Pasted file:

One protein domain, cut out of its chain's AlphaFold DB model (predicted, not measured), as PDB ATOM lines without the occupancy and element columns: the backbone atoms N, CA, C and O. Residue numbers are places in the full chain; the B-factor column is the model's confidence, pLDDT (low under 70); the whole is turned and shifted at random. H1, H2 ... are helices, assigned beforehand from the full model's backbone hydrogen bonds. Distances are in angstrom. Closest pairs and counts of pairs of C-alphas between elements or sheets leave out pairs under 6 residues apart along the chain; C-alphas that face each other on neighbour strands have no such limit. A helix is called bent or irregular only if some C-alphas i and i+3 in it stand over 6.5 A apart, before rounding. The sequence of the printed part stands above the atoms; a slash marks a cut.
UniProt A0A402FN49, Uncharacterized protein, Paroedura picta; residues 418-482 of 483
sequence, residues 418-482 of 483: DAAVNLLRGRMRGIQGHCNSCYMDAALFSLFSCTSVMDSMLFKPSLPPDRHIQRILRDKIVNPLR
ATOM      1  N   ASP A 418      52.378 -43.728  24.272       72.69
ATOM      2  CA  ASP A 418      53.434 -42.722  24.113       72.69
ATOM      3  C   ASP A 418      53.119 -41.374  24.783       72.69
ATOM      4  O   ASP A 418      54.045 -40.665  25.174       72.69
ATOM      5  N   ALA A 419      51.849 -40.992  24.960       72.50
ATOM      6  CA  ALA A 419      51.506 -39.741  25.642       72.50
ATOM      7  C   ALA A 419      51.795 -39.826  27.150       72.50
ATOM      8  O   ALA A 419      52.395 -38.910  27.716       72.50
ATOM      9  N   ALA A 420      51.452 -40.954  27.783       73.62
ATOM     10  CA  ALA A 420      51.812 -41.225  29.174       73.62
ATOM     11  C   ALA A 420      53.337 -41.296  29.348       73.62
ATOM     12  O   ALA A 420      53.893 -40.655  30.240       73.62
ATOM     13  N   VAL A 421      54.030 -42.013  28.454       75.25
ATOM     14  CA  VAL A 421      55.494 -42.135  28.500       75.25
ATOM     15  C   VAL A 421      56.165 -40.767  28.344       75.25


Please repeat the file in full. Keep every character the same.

One protein domain, cut out of its chain's AlphaFold DB model (predicted, not measured), as PDB ATOM lines without the occupancy and element columns: the backbone atoms N, CA, C and O. Residue numbers are places in the full chain; the B-factor column is the model's confidence, pLDDT (low under 70); the whole is turned and shifted at random. H1, H2 ... are helices, assigned beforehand from the full model's backbone hydrogen bonds. Distances are in angstrom. Closest pairs and counts of pairs of C-alphas between elements or sheets leave out pairs under 6 residues apart along the chain; C-alphas that face each other on neighbour strands have no such limit. A helix is called bent or irregular only if some C-alphas i and i+3 in it stand over 6.5 A apart, before rounding. The sequence of the printed part stands above the atoms; a slash marks a cut.
UniProt A0A402FN49, Uncharacterized protein, Paroedura picta; residues 418-482 of 483
sequence, residues 418-482 of 483: DAAVNLLRGRMRGIQGHCNSCYMDAALFSLFSCTSVMDSMLFKPSLPPDRHIQRILRDKIVNPLR
ATOM      1  N   ASP A 418      52.378 -43.728  24.272       72.69
ATOM      2  CA  ASP A 418      53.434 -42.722  24.113       72.69
ATOM      3  C   ASP A 418      53.119 -41.374  24.783       72.69
ATOM      4  O   ASP A 418      54.045 -40.665  25.174       72.69
ATOM      5  N   ALA A 419      51.849 -40.992  24.960       72.50
ATOM      6  CA  ALA A 419      51.506 -39.741  25.642       72.50
ATOM      7  C   ALA A 419      51.795 -39.826  27.150       72.50
ATOM      8  O   ALA A 419      52.395 -38.910  27.716       72.50
ATOM      9  N   ALA A 420      51.452 -40.954  27.783       73.62
ATOM     10  CA  ALA A 420      51.812 -41.225  29.174       73.62
ATOM     11  C   ALA A 420      53.337 -41.296  29.348       73.62
ATOM     12  O   ALA A 420      53.893 -40.655  30.240       73.62
ATOM     13  N   VAL A 421      54.030 -42.013  28.454       75.25
ATOM     14  CA  VAL A 421      55.494 -42.135  28.500       75.25
ATOM     15  C   VAL A 421      56.165 -40.767  28.344       75.25